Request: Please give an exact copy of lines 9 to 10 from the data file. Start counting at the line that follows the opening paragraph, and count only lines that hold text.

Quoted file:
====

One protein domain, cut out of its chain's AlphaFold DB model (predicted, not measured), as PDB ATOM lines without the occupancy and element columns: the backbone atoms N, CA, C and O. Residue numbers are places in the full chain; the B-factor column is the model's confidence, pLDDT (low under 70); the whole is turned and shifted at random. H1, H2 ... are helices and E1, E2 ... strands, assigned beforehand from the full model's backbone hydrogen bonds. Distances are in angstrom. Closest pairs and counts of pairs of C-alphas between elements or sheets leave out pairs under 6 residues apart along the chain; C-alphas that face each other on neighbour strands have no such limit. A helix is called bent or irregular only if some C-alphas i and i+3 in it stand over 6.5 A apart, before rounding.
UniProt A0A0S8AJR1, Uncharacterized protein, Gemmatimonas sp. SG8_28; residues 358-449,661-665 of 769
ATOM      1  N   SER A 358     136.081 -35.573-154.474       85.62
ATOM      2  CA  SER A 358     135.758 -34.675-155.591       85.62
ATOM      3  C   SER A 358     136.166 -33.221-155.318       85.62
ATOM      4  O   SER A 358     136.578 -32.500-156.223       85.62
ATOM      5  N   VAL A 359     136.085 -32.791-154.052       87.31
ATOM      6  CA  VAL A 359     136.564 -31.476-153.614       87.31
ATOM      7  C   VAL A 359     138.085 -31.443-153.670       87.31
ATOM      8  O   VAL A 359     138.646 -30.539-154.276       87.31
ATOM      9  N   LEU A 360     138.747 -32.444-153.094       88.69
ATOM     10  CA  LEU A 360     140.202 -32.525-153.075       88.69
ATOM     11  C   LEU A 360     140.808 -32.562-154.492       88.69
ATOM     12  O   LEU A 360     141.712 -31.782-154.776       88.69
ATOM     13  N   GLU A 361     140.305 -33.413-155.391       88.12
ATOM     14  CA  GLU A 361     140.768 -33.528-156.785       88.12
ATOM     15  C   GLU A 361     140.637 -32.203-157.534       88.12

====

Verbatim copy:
ATOM      8  O   VAL A 359     138.646 -30.539-154.276       87.31
ATOM      9  N   LEU A 360     138.747 -32.444-153.094       88.69